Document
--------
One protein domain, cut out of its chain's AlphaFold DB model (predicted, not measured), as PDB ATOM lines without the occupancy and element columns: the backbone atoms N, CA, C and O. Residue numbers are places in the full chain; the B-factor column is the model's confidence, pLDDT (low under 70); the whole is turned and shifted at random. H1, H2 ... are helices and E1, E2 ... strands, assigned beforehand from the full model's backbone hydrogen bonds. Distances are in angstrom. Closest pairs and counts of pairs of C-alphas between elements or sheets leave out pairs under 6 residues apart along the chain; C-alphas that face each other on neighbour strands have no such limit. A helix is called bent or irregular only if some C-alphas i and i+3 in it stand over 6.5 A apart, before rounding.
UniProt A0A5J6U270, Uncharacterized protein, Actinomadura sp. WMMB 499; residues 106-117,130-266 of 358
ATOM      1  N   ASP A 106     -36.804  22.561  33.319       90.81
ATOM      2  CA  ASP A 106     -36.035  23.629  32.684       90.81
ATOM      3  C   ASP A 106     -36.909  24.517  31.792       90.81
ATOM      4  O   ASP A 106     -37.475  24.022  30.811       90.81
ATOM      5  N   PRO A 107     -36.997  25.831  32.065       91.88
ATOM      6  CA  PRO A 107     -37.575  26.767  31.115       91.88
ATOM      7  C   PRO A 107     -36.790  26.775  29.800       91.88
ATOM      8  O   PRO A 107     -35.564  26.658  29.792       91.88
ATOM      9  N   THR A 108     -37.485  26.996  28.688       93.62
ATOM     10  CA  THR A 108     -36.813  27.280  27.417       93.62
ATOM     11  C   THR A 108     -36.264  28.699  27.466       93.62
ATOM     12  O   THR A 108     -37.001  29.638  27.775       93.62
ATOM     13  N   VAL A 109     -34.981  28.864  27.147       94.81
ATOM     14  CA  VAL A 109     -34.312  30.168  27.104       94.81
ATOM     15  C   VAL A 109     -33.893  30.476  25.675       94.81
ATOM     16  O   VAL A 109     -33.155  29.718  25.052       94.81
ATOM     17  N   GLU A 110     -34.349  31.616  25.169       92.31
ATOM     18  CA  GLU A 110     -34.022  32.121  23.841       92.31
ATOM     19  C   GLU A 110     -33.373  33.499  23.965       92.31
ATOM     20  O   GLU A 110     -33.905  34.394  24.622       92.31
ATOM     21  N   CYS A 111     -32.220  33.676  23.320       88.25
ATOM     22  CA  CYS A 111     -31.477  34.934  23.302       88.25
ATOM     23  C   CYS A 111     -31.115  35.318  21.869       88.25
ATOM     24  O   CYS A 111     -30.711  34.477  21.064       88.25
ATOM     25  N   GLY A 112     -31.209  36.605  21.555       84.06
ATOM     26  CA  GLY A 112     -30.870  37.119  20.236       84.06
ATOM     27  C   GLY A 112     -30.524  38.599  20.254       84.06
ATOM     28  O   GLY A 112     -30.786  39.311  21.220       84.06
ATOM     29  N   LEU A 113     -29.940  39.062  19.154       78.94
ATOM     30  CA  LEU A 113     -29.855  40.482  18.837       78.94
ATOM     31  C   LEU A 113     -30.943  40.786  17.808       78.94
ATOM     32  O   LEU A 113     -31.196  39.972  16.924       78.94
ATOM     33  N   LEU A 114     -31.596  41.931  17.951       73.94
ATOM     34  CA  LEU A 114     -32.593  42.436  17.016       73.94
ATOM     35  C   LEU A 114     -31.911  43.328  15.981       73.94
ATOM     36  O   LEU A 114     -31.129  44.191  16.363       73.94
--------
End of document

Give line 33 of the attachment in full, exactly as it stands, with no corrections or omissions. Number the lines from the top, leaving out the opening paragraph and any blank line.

ATOM     32  O   LEU A 113     -31.196  39.972  16.924       78.94